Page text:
Speculate to accumulate

Since its introduction in 2003, the January transfer window has prolonged the season of excitement and good will to all of those involved in the game, and has given everyone the chance to speculate just who could be on the move. Clubs have the entirity of January to conclude a transfer, yet the biggest deals often surface at the month’s climax. This transfer window was the most costly yet, with the reported figure of more than £200 million being splashed around by just Premier League clubs, and the British transfer record twice broken on the same night. There have been some fantastically exciting off and on sagas, and some last minute panic buys; some fans will be elated, others bemused, and some just downright disheartened. The case is always put that a manager cannot make a huge impact taking over halfway through a season, one quality signing however can be the difference between promotion and mid-table, or relegation and survival. Its a mid winter lottery, and some are more willing to gamble than others.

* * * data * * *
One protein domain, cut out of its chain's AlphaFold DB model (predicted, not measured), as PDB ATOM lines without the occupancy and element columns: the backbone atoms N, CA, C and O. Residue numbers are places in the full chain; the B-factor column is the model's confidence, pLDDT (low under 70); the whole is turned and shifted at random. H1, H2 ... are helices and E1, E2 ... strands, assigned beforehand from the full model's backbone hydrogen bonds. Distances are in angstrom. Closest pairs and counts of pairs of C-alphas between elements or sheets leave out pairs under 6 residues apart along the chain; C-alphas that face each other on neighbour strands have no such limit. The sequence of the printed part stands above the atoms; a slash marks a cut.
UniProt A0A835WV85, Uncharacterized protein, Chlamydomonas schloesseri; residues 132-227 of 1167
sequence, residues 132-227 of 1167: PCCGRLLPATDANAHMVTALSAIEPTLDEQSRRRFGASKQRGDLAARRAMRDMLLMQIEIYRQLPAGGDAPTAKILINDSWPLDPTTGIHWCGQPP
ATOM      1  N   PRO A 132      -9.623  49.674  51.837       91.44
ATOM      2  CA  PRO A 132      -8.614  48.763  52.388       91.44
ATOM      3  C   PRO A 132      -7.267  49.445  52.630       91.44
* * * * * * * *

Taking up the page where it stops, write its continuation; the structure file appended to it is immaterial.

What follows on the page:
I speak from my own experiences as a Norwich City fan, that the January window can be a delight or a dread. Some of the best signings that the club have made in recent years were conducted in January. Darren Huckerby was the first January transfer window signing presented to the fans, as his successful loan spell was  made permanent, and promotion soon followed. The following January, a prodigious lower league striker, Dean Ashton was signed and charged with firing the Canaries to Premiership survival (a task that he almost accomplished). Fast forward a year, and Ashton had been snapped up by West Ham to be replaced by the prolific goal getting Robert Earnshaw. This year with promotion again a possibility, the  squad has been modestly bolstered, and much to the surprise of many supporters, a proven goal scorer was not added to the roster. With the current crop of frontmen miss-firing, it would have appeared that an out and out striker would have been on the shopping list, but Paul Lambert stated that he would not spend money for the sake of it, and that he was happy with the squad to complete the job in hand. When a large number of clubs were calling press conferences for the last minute signings, Lambert was discussing the build up to last night’s game with Millwall, and the serenity of the situation was easily visible.